The Bhopal disaster and the right to know


The chemical disaster in Bhopal jolted activist groups around the world into renewing their demands for right-to-know legislation granting them broader access to information about hazardous technologies. This article explores the obstacles to creating effective right-to-know policies when technology is transferred across national boundaries. The events leading to the Bhopal accident are first examined in order to assess how far the tragedy can be attributed to gaps in knowledge or to breakdowns in communication. Using Bhopal as a case study, the article then considers three issues that are central to the design of right-to-know policies: who has a right to receive information about hazards; who has the duty to disclose such information, and, where necessary, to produce missing information; what information should be available for disclosure? This inquiry suggests that the circles of those with a right to know and those with a duty to disclose should both be larger than under existing right-to-know laws. More systematic risk information should also be generated, including probabilistic estimates of risk and environmental impact analyses. Finally, the article asks whether such improvements in knowledge and communication would prevent disasters of the kind that occurred in Bhopal. It concludes that for knowledge to be meaningful it must be correlated with the power to act preventively. This implies, in turn, that those with a right to know have to be given an opportunity to participate in technology transfer decisions before it is too late to choose a technology that is well adapted to the technical and cultural circumstances of the importing country.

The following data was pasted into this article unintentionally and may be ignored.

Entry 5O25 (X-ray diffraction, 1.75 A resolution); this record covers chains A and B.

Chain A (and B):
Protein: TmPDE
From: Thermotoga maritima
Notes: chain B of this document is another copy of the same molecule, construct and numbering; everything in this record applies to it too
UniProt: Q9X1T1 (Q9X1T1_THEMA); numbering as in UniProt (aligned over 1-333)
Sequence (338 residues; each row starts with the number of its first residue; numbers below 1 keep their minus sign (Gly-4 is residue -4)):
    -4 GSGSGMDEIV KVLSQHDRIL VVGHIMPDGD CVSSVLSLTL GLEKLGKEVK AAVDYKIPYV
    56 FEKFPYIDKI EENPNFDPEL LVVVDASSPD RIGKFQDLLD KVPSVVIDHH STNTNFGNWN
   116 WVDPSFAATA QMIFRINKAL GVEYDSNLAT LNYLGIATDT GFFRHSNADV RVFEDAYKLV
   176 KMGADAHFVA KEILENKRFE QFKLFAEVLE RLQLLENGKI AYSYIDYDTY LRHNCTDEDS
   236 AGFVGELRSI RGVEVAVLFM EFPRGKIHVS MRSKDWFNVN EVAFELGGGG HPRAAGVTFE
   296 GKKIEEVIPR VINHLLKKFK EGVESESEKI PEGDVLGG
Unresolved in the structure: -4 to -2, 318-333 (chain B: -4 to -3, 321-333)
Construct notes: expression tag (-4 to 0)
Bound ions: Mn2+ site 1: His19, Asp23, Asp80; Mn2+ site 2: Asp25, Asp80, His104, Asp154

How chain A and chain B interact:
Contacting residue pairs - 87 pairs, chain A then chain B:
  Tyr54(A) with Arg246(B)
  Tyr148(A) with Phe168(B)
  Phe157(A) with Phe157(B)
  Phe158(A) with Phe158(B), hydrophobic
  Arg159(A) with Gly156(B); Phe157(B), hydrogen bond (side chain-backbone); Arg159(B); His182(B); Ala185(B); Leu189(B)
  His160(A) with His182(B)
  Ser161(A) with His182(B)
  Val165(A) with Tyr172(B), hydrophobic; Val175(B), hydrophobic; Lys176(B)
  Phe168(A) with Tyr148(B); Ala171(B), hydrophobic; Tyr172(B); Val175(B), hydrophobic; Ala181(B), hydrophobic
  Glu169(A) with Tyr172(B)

Jasanoff S1. | 1988
In: Soc Sci Med, ISSN 0277-9536. | 27 | 10 | 1113-1123
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